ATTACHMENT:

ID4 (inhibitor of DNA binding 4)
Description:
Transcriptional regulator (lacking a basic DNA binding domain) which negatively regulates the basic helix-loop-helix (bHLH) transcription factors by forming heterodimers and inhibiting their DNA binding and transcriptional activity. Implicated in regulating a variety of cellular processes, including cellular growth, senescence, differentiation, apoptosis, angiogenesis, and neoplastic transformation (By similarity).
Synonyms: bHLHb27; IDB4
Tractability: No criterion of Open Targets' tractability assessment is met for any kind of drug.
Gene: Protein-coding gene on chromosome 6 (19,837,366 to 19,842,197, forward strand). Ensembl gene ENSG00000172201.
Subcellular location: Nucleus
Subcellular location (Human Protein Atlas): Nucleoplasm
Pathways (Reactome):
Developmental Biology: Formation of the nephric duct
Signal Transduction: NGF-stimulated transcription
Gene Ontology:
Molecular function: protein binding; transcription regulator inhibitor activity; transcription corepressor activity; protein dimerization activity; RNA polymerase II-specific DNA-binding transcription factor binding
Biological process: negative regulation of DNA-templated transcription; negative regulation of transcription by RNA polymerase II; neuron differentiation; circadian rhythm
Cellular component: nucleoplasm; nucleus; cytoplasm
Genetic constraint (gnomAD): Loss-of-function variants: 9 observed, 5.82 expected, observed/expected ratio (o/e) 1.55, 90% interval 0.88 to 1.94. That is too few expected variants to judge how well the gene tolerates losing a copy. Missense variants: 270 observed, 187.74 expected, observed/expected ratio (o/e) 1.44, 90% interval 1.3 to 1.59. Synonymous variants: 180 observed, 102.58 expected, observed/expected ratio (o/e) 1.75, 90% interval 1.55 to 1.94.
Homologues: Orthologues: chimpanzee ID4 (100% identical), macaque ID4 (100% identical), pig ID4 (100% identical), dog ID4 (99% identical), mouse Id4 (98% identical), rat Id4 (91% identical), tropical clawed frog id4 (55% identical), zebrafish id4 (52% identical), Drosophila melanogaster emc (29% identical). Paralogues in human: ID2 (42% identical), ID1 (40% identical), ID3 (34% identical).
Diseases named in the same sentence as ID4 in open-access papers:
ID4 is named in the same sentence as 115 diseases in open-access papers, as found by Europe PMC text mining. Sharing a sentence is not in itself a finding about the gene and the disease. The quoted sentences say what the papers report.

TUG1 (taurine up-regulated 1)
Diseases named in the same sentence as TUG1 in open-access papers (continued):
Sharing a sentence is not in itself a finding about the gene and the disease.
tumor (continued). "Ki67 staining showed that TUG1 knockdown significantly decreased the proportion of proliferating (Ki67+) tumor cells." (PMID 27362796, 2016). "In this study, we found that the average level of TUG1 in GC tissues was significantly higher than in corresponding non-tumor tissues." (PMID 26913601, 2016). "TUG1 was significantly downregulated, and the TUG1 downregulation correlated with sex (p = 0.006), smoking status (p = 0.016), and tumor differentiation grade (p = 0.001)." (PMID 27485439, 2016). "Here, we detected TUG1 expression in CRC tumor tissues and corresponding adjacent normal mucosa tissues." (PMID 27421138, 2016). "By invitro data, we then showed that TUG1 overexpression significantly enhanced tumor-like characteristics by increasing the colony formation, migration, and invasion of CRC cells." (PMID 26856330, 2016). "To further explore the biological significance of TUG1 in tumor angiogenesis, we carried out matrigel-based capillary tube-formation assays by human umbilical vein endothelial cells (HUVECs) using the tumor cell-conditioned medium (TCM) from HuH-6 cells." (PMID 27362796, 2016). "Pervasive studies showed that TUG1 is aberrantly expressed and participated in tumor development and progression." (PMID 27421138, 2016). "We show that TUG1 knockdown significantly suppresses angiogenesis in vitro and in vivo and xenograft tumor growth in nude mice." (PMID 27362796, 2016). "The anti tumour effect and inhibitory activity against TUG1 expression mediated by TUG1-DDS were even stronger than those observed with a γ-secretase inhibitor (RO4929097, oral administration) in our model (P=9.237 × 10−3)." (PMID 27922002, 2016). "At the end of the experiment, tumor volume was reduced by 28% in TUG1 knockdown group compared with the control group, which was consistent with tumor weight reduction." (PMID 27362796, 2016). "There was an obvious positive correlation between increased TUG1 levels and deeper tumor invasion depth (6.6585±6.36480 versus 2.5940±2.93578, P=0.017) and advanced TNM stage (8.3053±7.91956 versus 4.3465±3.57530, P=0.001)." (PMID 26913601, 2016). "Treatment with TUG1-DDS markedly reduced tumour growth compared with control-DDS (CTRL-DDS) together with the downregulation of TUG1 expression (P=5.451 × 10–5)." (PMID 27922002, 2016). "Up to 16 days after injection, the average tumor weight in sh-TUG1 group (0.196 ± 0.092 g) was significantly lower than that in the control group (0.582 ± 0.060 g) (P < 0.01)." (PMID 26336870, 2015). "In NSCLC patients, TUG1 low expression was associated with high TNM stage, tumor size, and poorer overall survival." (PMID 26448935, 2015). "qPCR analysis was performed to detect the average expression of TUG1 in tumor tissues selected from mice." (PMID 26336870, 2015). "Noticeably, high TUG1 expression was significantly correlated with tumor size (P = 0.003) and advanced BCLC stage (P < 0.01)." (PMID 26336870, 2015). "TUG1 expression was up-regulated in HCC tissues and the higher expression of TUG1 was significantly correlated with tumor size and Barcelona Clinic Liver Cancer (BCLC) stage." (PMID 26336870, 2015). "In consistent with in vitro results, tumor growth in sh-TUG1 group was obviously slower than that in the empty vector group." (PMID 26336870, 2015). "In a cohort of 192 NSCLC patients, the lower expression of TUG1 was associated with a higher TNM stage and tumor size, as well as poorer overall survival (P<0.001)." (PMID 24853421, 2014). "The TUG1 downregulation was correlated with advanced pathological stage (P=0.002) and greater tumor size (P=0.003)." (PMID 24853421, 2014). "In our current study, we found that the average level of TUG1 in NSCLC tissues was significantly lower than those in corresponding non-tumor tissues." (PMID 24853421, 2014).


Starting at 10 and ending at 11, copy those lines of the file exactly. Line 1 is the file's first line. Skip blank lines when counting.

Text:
Developmental Biology: Formation of the nephric duct
Signal Transduction: NGF-stimulated transcription